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Prince Kapoor, 29, is the quintessential young Indian entrepreneur, bouncing with ambition and ideas. A little over three years ago, the Co-founder of Chennai-based start-up Plush got on to Google Display Network (or GDN, which are ads that show up on articles, websites and videos that consumers browse). Estimated to reach over 90 per cent of internet users, GDN allows ads to reach their audience at various points—while they surf the internet, watch a video, or even view emails. It is a cost-effective option known to work well for brands, especially those with limited budgets. “This was a better way to allocate capital,” says Kapoor, whose firm sells women’s health and wellness products. “GDN is very cost-effective and delivers more bang for the buck.” Thanks to its affordable nature, practically anyone from the neighbourhood kirana store to big companies can be on GDN, where space is unlimited, and so is the extent to which innovation is possible.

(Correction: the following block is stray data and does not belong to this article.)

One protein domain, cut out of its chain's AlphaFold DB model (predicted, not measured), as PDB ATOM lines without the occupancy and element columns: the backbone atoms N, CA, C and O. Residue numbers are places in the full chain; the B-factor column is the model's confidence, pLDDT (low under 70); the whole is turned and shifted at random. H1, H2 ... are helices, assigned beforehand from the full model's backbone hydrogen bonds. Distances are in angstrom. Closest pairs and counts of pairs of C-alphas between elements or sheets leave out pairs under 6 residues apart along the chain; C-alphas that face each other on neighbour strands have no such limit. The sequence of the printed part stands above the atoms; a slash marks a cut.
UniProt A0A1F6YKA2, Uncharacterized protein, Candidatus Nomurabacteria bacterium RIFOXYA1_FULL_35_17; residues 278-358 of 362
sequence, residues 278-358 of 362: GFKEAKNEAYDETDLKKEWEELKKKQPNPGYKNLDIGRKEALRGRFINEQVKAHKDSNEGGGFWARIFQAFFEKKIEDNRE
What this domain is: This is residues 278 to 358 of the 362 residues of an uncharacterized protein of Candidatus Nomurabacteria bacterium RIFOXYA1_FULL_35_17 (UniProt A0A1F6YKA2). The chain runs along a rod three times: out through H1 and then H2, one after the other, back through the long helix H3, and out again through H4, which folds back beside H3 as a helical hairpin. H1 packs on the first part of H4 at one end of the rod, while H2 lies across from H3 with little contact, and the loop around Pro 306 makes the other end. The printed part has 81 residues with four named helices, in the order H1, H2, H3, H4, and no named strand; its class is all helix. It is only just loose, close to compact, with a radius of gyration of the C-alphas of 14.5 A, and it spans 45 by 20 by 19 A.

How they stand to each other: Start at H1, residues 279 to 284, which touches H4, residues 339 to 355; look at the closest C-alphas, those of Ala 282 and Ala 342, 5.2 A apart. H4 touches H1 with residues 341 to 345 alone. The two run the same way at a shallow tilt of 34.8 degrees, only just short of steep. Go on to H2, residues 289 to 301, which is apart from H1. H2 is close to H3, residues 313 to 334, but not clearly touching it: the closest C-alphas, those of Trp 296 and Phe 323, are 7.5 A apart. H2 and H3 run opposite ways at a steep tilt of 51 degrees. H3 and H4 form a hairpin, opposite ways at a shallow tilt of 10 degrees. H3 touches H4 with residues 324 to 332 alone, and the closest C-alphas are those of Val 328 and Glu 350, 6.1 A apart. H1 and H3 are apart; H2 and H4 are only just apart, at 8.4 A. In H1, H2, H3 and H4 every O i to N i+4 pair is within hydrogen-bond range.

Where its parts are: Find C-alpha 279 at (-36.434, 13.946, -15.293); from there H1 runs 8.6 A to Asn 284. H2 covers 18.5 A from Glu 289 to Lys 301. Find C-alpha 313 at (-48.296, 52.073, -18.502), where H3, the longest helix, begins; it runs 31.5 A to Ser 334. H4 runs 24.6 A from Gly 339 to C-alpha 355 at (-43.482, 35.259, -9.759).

For Google, however, GDN is a small part of what it does in India, think search, YouTube, affordable handsets, Google Pay, cloud, SMEs… the list is long. In turn, India is a very small part of Google globally. Munch this: Google India ended FY22 with revenues of Rs 9,286 crore (about $1.14 billion at current exchange rates). That was a massive rise of 45 per cent from FY21. Net profit, at Rs 1,239 crore, was up 53 per cent. Now let’s look at the global picture. Google’s parent, Alphabet, ended 2021 (calendar year) with revenues of $258 billion, and net profits of $76 billion.
Our core strategy is about two words— inclusion and trust. We want to make the internet helpful and safe for a billion Indians
Country Head and Vice President